Does Dan Brown deserve all of the awful, slating and ridiculously absurd reviews? No, but that doesn’t mean it’s perfect either. I absolutely loved The Da Vinci Code and Angels and Demons; The Lost Symbol lost its way somewhat, and Inferno unfortunately doesn’t deliver on that high-platform level we’ve seen from Dan Brown before. It’s been said that Inferno is actually more of a travel guide than a novel, and although that’s probably a little unjust, it most certainly is easy to see why. We get it; Dan Brown loves Florence, or Venice, or wherever the book is set next. Dan Brown just goes into so much detail regarding street name, the history, the etymology, the unheard of reality … of each and every piece of artwork, architecture, building … It really can be quite absurd at times; yes we want description Dan, but we also want story too and unfortunately it really starts to disrupt the flow.
You can’t question Dan Brown’s research, but you can question why so many things get repeated. It is this repetition that really hinders Inferno, I’ve got to be honest. You could almost go as far as to say that the book could have been a hundred pages shorter and still delivered the same impression. In fact, I think I would even go as far as to say that if you skimmed about fifty pages, you wouldn’t have missed a great deal. And even though it does have its moments, the puzzles and riddles in here and nowhere near as exciting as ones we saw in The Da Vinci Code. It’s Dan Brown’s often controversial storytelling that makes him one of the greatest guilty pleasures amongst historical thriller readers, and in Inferno, I’m afraid to say that there isn’t even an ounce of anything a tad bit taboo. He does make a great argument about world population, but you find that he tries exceptionally hard to justify his argument, rather than leaving it for bloggers, readers and journalists to question and argue over.
It does redeem itself somewhat in the last quarter of the book however. Twists and turns are always to be expected in his books, but I’m almost ashamed to say that the biggest twist in here – I never saw coming. I should have, but I didn’t and I almost gasped aloud when it was revealed, and when you do find out the twist, it is from that moment that you have to read huge chunks because you simply have to know the answers. And the ending is so unpredictable, so un-Dan Brown, you can’t help but applaud the change in tact. You’d have to read it to understand why, but let’s just say that things won’t be the same when we return to the usually formulaic structure in the next book.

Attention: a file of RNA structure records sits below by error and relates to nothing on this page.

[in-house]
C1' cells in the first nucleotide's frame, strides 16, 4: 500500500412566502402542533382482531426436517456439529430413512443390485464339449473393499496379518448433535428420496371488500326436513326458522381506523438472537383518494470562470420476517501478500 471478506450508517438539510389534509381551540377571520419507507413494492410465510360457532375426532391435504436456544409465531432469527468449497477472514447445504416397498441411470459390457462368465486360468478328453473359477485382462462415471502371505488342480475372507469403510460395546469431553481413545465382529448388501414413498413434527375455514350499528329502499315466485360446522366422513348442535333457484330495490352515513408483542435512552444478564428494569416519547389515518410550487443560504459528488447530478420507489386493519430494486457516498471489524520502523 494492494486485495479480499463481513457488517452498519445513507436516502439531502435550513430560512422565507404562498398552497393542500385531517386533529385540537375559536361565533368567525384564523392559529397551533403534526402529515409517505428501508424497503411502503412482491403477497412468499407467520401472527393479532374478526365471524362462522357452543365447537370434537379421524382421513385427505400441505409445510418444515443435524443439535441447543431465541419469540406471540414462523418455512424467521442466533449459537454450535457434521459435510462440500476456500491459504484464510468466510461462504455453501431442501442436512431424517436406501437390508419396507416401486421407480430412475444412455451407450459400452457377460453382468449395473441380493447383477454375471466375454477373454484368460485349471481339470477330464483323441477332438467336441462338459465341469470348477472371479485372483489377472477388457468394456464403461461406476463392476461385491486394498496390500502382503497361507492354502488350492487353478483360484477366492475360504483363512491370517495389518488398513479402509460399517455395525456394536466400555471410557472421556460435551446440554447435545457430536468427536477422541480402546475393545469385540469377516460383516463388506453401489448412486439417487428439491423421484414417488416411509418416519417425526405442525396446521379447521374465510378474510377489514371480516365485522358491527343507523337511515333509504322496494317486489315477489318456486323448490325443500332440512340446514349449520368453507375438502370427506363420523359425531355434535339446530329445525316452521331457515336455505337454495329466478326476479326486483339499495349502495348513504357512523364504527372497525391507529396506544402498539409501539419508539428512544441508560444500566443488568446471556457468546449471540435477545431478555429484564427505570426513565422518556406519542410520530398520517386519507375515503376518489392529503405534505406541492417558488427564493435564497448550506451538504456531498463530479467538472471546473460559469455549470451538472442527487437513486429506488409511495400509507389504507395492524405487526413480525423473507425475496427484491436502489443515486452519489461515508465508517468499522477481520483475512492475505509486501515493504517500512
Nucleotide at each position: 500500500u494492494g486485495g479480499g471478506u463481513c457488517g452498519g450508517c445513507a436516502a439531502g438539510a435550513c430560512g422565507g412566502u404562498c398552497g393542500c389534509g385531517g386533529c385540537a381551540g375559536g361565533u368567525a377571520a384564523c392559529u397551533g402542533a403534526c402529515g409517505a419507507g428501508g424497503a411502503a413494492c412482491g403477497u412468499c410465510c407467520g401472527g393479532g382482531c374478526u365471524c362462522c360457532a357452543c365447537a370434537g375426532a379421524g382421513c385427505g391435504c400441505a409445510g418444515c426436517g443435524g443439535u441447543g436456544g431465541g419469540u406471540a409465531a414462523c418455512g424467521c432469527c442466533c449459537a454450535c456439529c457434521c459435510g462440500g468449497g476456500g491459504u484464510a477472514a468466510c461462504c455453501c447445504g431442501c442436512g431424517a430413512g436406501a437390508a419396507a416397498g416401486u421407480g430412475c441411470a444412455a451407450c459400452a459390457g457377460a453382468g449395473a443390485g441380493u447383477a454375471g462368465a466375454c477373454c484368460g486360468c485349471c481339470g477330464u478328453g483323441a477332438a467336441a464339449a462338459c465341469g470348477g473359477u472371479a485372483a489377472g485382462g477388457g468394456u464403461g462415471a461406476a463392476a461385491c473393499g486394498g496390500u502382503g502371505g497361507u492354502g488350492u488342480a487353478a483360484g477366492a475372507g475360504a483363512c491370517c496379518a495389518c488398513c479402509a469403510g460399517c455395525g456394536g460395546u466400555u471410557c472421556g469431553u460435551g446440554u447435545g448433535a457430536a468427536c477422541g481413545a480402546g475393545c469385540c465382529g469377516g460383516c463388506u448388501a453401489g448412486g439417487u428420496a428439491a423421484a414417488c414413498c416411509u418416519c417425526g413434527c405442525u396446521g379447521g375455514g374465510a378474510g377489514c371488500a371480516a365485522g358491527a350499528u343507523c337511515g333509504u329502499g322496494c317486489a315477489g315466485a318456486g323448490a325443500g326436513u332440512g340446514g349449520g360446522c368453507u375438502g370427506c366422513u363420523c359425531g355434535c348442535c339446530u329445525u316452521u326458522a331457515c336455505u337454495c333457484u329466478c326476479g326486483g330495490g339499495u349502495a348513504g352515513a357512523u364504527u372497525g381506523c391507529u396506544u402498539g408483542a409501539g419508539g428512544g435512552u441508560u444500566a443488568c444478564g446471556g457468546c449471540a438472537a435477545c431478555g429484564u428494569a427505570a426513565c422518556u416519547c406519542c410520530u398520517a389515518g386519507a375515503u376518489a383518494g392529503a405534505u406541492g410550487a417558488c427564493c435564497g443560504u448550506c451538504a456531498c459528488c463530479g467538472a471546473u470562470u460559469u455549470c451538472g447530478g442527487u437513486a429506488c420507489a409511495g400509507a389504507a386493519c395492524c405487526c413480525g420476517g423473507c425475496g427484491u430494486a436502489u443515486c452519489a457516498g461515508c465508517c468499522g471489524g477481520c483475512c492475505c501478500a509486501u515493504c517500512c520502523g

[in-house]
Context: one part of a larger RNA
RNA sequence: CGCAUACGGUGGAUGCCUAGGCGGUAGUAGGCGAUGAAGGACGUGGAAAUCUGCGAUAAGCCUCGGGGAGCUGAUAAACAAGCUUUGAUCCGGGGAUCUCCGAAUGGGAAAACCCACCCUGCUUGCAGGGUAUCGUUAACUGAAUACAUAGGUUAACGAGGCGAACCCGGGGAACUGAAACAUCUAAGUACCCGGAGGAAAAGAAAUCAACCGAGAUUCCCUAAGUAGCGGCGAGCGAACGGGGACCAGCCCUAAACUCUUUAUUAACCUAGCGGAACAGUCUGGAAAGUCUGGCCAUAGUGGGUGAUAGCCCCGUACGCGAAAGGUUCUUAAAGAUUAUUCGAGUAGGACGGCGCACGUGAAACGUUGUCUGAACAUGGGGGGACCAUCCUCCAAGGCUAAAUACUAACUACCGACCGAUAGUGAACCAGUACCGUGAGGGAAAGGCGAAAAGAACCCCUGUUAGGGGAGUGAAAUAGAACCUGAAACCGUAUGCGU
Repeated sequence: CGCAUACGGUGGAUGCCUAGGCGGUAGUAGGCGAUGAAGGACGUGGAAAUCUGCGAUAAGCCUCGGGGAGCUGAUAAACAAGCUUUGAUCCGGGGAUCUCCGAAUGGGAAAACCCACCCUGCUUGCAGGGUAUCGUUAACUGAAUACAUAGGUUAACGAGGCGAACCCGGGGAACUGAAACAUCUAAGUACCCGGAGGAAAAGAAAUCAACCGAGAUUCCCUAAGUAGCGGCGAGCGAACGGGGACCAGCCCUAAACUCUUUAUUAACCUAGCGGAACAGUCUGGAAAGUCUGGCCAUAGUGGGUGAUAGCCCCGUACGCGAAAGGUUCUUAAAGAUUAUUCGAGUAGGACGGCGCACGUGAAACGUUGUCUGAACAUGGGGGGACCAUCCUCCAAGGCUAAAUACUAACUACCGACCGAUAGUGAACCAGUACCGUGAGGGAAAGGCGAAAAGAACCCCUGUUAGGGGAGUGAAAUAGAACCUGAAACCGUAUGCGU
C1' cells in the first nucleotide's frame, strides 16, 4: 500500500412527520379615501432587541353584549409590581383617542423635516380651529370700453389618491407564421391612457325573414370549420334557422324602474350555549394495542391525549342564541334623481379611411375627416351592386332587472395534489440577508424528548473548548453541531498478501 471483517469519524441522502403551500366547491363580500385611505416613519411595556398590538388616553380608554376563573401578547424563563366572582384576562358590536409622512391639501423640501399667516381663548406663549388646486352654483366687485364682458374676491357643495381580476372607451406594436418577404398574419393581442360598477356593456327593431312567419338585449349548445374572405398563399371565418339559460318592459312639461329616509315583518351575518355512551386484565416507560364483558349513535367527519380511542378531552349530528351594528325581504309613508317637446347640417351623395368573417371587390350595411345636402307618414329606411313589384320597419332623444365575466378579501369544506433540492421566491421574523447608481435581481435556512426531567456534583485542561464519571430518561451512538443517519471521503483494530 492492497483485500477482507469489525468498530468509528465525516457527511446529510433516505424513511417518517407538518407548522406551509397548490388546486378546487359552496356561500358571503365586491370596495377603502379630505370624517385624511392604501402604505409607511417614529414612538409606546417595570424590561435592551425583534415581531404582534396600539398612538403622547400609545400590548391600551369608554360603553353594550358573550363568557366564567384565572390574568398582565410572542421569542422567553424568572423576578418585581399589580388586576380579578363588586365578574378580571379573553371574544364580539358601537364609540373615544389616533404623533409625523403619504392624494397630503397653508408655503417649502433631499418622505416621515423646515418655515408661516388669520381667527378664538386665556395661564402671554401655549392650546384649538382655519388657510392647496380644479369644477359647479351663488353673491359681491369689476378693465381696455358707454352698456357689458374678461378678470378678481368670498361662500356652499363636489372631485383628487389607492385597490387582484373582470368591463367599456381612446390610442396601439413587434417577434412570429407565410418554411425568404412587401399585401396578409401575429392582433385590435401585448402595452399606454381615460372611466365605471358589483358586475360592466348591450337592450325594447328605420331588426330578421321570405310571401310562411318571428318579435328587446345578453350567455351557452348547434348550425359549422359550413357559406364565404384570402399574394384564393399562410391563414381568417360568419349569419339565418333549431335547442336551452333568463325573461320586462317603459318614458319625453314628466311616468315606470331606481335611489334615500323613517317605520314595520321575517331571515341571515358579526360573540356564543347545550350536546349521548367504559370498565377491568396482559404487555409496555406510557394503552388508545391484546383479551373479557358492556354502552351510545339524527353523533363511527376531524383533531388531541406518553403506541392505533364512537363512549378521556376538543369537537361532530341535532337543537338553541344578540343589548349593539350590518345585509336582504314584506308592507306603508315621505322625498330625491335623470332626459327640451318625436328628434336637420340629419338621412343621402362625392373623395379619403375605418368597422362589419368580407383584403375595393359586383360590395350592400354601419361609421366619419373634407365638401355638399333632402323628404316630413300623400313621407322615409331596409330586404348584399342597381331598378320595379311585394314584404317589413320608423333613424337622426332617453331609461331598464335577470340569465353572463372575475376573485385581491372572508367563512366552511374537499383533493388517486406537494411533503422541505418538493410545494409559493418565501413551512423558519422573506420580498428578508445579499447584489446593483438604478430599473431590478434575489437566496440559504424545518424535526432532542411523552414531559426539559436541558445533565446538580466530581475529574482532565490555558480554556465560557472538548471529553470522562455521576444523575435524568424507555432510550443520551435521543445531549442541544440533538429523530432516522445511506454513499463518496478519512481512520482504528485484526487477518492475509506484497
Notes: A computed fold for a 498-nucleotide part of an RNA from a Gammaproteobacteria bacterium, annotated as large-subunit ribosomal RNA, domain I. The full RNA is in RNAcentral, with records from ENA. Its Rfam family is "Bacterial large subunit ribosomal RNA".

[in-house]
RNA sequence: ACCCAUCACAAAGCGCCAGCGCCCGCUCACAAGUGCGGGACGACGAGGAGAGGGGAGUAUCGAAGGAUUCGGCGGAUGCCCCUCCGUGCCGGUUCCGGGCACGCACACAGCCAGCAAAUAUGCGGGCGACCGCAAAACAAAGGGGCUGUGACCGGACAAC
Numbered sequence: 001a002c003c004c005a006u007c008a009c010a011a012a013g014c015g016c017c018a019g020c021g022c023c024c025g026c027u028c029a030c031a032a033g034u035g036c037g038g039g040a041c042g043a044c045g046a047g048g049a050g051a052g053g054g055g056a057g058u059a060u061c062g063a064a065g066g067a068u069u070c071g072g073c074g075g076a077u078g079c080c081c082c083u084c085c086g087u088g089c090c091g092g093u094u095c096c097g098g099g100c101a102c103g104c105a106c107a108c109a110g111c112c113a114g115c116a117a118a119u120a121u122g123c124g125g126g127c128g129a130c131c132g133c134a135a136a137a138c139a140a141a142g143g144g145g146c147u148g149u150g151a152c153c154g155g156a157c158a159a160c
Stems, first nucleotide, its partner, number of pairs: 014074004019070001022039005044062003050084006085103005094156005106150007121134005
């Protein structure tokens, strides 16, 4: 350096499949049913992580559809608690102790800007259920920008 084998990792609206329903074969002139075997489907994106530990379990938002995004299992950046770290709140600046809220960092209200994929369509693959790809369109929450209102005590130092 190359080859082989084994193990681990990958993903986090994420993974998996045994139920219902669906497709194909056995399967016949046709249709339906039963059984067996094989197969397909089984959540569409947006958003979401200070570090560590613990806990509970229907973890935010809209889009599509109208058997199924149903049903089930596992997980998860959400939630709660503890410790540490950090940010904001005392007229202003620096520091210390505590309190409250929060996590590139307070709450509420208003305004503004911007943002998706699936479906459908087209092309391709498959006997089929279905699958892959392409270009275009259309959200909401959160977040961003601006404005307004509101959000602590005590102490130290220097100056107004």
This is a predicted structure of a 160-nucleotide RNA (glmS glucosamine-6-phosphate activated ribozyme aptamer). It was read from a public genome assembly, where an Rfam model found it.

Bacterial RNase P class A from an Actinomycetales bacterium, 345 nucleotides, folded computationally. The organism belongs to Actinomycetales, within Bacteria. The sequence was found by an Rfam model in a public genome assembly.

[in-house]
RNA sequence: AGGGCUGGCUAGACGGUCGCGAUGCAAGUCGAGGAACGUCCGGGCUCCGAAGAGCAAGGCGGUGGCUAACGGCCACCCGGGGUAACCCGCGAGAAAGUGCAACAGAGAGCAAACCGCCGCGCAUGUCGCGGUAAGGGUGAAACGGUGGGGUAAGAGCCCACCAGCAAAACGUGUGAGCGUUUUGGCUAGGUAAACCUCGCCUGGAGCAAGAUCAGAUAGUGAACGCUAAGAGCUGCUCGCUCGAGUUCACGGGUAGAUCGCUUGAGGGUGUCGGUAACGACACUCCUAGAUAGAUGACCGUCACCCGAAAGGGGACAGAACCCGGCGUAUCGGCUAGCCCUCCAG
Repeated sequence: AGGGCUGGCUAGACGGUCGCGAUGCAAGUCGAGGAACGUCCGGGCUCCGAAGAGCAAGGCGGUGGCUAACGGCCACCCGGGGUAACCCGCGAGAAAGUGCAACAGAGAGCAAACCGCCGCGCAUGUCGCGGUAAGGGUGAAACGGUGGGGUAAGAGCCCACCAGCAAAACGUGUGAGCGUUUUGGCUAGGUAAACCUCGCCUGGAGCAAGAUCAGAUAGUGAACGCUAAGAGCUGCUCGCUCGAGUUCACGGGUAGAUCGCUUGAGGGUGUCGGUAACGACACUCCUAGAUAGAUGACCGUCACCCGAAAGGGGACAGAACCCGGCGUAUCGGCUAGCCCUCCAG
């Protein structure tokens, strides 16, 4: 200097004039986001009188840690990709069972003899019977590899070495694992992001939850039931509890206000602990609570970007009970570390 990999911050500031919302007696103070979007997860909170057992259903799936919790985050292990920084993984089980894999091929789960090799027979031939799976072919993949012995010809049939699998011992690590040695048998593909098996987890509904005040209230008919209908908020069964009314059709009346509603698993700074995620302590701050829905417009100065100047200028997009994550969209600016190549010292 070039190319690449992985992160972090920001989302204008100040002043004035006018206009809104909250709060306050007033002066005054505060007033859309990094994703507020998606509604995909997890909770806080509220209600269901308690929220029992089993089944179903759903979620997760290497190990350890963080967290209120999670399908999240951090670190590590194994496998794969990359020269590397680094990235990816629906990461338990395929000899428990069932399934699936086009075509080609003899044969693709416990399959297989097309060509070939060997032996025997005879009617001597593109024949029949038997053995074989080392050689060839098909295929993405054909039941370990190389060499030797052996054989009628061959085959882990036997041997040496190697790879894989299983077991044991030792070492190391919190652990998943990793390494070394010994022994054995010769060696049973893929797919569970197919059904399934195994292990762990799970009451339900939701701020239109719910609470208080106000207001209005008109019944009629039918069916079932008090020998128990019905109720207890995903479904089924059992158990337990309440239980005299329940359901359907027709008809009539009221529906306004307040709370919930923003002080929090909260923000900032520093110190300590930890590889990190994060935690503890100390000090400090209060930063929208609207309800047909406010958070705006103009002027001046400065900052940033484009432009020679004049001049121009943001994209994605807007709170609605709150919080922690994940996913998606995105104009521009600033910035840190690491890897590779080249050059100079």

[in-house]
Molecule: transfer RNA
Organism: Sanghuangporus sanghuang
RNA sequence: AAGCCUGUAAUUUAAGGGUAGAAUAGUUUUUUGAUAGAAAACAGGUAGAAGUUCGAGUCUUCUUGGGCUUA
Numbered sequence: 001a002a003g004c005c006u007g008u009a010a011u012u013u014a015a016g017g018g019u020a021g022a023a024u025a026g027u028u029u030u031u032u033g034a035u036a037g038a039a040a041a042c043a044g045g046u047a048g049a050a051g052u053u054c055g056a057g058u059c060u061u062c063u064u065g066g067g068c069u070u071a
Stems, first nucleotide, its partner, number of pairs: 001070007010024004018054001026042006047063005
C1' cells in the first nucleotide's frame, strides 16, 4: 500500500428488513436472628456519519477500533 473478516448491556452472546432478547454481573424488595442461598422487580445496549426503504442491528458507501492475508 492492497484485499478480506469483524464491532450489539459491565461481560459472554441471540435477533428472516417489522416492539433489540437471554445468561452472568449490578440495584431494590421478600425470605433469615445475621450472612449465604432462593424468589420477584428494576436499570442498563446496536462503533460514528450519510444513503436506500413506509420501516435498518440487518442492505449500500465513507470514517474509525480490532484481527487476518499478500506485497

It isn’t perfect, it suffers from repetition and lack of fluidity at times, but yet again Dan Brown has proven to the world why he’s sold millions and millions of books. Inferno is incredibly readable, enjoyable, and actually for a change, completely surprising. The personal trauma of Robert Langdon makes his character slightly different, and the unknown events that led to Langdon’s amnesia create just enough suspense to keep the book moving until the true storyline presents itself. Instead of religious and historical secrets, this book is incredibly current. If you can leave the real world behind, and open up your mind, then there is plenty to find in the Robert Langdon novels. Inferno isn’t the worst story in the series, but sadly, it isn’t the greatest either.